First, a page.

Michael Paddock Cooks Après Shred
Rome Snowboards designer brings knives to the slope
I met Michael Paddock for the first time roughly 13 years ago through mutual friends who were all into hardcore, skating and snowboards. At the time, he was a vegan, straightedge design major at the College of Saint Rose with a reputation for legendary — and, sorry, unprintable — practical jokes.
But after catching up for the first time in more than a decade, its clear Paddock has refined some of his tastes. These days he’s living in Waterbury, Vt., working as the Art Director for Rome Snowboards and, in addition to breaking his veg pact, he’s cultivated a sincere passion for cooking après shred.
“I’ve been with Rome for nine years, I think,” says Paddock over Skype, rubbing his eyes with his hands, as if trying to clear his memory. He tells me that after graduating from college with a degree in design and a minor in photography, he decided to move to Mammouth to snowboard and take photos with some friends — because who wouldn’t want to do that?
A short time after, Paddock linked up with Rome, then in its infancy. “I shot their team riders as a contract photographer for two years, spending my winters in Mammoth and my summers in Brooklyn,” he explained. Then one summer Paddock created a board graphic and submitted it to his colleagues, which they liked and used. When a full-time position opened up, he applied and ultimately moved to Waterbury, Vt., where the Rome headquarters are located.
“Since then, I’ve done a little bit of everything on the marketing side from photography to team management and now art direction,” he says. “It was kind of a natural fit for me.”
Paddock credits that pivotal move to Vermont with unearthing his inner chef. “That’s when I really started to teach myself,” he said. “I bought a few cookbooks like Bourdain’s Les Halles and I just started trying to make these things I was eating in restaurants that I really liked.”
Before long, he became his friends’ go-to gourmand after a day on the mountain. In fact, last month at Jackson Hole he arrived with not only his board in tow, but also his chef’s knife from home.
“I’ve learned, in traveling, that everyone always asks me to cook,” he said. “And I’m fine with that. I enjoy that. But when you rent a condo somewhere, the kitchen tools are meager at best. So I just wrap up my knife and put it in my luggage.”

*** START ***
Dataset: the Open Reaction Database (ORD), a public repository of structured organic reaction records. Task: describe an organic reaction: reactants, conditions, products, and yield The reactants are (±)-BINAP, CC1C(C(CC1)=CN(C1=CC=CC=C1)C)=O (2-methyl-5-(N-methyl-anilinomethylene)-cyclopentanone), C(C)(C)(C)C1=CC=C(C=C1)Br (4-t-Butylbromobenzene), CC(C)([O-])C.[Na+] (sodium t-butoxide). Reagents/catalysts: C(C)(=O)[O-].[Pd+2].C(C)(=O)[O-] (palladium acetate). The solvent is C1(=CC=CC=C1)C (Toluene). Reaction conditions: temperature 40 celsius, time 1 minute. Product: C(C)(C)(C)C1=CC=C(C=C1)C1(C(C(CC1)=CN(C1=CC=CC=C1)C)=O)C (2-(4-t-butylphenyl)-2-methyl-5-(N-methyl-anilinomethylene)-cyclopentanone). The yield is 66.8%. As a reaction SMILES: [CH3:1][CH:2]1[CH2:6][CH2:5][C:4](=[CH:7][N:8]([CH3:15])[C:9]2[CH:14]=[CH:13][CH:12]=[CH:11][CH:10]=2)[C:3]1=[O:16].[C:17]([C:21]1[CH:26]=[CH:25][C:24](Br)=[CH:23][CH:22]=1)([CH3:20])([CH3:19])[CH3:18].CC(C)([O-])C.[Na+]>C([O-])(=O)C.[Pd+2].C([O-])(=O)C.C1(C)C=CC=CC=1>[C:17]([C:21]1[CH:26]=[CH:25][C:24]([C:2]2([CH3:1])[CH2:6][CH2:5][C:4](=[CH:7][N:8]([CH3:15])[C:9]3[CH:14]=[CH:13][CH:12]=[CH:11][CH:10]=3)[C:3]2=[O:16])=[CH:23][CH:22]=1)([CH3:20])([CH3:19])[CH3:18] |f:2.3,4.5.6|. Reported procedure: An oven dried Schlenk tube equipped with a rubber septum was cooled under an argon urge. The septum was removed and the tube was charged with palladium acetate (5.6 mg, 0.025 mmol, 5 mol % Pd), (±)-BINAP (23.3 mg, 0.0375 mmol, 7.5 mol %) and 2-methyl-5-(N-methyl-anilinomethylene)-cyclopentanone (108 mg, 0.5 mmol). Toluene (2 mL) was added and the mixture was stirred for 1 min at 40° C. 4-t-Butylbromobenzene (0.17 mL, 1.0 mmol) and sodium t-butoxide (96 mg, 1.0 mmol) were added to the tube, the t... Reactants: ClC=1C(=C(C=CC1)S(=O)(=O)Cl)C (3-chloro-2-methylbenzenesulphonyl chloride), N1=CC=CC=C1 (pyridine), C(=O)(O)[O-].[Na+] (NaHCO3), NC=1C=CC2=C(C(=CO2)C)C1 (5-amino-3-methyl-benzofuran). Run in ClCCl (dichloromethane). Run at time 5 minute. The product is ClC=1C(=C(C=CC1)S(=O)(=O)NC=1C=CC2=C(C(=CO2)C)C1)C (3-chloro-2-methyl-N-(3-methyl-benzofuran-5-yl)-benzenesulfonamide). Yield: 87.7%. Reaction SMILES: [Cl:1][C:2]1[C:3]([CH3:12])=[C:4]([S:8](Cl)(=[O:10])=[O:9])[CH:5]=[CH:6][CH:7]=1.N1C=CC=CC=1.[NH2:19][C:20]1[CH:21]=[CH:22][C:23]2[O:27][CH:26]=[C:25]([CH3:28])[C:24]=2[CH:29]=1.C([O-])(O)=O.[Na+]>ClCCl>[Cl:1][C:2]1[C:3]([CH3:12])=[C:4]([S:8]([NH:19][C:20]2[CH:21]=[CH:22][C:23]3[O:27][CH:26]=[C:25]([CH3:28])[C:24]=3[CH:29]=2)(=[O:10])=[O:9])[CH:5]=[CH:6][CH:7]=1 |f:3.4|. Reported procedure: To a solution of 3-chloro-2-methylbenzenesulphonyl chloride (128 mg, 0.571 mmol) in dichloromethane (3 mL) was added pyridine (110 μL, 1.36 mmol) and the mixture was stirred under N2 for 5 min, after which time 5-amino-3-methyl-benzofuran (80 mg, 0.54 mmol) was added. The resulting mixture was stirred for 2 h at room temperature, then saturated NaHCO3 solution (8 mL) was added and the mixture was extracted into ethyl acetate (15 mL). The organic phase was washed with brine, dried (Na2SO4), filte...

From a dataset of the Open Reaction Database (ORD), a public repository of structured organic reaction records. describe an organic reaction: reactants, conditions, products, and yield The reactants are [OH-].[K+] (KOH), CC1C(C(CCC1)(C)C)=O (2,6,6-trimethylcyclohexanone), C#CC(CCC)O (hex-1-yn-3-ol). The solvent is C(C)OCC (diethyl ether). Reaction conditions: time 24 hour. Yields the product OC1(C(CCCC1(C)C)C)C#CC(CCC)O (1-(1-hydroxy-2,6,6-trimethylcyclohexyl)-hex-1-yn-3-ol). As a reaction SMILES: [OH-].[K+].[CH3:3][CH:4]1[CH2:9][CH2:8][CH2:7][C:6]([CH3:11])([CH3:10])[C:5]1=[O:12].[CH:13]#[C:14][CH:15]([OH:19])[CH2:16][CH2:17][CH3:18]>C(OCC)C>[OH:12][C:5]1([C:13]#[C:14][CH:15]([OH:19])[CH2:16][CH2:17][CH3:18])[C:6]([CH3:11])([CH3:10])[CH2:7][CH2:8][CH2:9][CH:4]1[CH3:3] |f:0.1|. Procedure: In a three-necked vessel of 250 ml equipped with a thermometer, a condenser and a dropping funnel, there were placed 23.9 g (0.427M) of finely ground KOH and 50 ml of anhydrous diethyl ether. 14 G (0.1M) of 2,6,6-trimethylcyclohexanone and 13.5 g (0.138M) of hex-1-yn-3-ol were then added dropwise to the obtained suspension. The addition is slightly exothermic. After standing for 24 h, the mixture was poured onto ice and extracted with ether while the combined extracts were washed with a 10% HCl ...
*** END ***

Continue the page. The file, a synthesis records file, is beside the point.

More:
The first night in Jackson Hole, he made stuffed tenderloin with roasted garlic and bacon. “You wrap it all up, sear it, throw it in the oven for a little while and then finish it with a simple pan sauce,” he said. “I made that, roasted some beets, and sautéed vegetables. That style of French brasserie cooking is what really got me into cooking because it’s all about simple ingredients, traditionally hyper local, and you’re able to make these amazing meals.”
Indeed. A compulsory glance at his recent tweets finds Paddock as apt to upload a shot of “Earnedturns” or catching a “golden hour in the Tetons” as showing off a “First attempt at making some quick pickles. Roasted garlic, caraway, crushed red pepper and cinnamon” or my personal favorite: “Made Thomas Keller's ‘bacon and eggs’ yesterday. Pretty hyped on how it came out.”
And the food documentation doesn’t end there. After running into longtime friends Craig Wetherby and Tim Brodhagen from creative agency The Good Life (their clients include Burton Snowboards and New York's Meatball Shop) at a snowboarding trade show, the trio bonded over a shared love of group dining.
“Craig was the first person to publish my snowboarding photos when I was still in college,” says Paddock. “But their interests vary widely, just like mine.” The conversation ultimately ended with Wetherby and Brodhagen asking Paddock to begin writing and photographing his home recipes for the company’s site.
While that might sound like a second job to some, for Paddock it’s proved relaxing.
“To come home and cook is like therapy for me,” he says with a sigh. “It’s creative, but it’s a completely different spectrum from designing snowboard graphics. And documenting it kind of ties it all together for me. It’s everything I like, y’know?”
Yeah, we know.
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